(If that sounds familiar, it is. From the People’s Audit Lambeth report: 4.1 PROBLEMS ACCESSING INFORMATION “Once the audit period had begun the attitude of the council as a whole was obstructive. A number of times officers refused access to information after first indicating that we would have access. This could suggest that senior management was exerting pressure on officers not to release information.” – Ed.)

………”In the last three years we have spoken to 1,130 people who were children in Lambeth’s care.

“There’s a database of staff who worked in their homes and the abuse they carried out. “Some ex-council employees had kept documents in the hope that they would expose the truth. “We have also taken statements from social workers, police and ex-Shirley Oaks house parents who were whistleblowers..

“When we asked the coluncil to accept the findings of our report they refused. “Now we know why.”

He asked councillors not to share the report but to treat people with respect and dignity.

Their legal representative Michael Mansfield QC had threatened to walk out on Lambeth because they were not entering into the spirit of the redress scheme.

“Things started to go wrong when you gave Lambeth officers the go-ahead for the redress scheme which I’m sure you did in good faith.

“Officer spent hours listening to case studies and witness statements. “We were not sure the tears were real now we think they were crocodile tears.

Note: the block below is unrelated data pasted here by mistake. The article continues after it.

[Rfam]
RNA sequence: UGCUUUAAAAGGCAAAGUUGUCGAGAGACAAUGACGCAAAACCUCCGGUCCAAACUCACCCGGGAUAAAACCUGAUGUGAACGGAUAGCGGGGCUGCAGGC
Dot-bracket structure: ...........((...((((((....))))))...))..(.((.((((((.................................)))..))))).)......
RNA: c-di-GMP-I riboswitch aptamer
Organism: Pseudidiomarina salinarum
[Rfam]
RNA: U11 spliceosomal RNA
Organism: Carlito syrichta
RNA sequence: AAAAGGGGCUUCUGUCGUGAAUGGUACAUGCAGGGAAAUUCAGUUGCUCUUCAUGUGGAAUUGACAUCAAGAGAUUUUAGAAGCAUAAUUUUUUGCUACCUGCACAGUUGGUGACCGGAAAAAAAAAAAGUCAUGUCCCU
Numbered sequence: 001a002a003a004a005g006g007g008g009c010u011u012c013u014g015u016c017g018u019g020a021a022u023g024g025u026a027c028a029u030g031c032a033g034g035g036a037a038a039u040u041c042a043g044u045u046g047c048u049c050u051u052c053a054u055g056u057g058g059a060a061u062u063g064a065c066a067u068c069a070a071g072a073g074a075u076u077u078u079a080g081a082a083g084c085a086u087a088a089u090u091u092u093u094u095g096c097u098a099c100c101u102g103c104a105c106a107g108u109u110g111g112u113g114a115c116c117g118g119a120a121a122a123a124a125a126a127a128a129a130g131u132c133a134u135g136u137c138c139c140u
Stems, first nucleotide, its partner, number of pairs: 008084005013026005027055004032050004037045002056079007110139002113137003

“Nothing they agreed to is in this report. “Without consultation the council went ahead and designed a scheme that would take away much of its liability.

“There’s a direct correlation between what we shared with them and what we left out. “There were hidden caveats in the report, hurdles that were so high people would not be able to claim compensation.

“Every time the council removed something, they added another caveat. “Four people (victims) have died since they started this scheme.

“We’ve always relied on the fact there would be an independent panel considering our claims.”

“There’s not one person from our members who will sign this redress scheme.

“This redress scheme has been designed by the guilty party – Lambeth council. “They will be the judge and jury – they will be the independent panel.

“Why don’t you want a firewall between us? “Why do you want to be dragged into this dirty mess? “The intention is that no-one gets compensation.”

He had written to Lambeth’s chief executive Sean Harriss (who was not at the council meeting) on June 5th laying out his concerns. “Then I got a letter from the council’s lawyers. “They accused me of attempting to mislead and prevaricate.

“Initially they argued they were not liable for abuse committed before 1965 but they are now in the scheme – with caveats.

“They initially offered an ex gratia payment of £1,000. “They had factored in there would be 8,000 people – the reason for it being so low. “In their latest draft document costs were likely to exceed £60 million.

“Lambeth have a history of trying to evade liability. “Many victims were denied compensation in the past. “House parents have confirmed this. “They were paedophiles and you let them get away with it.” (“Guilty. “Guilty” chanted people).

“Of the council files we have applied for a significant proportion of people have been told their care records do not exist. “The ones we have received are so heavily redacted one would question how many thousands of pounds were wasted in doing so.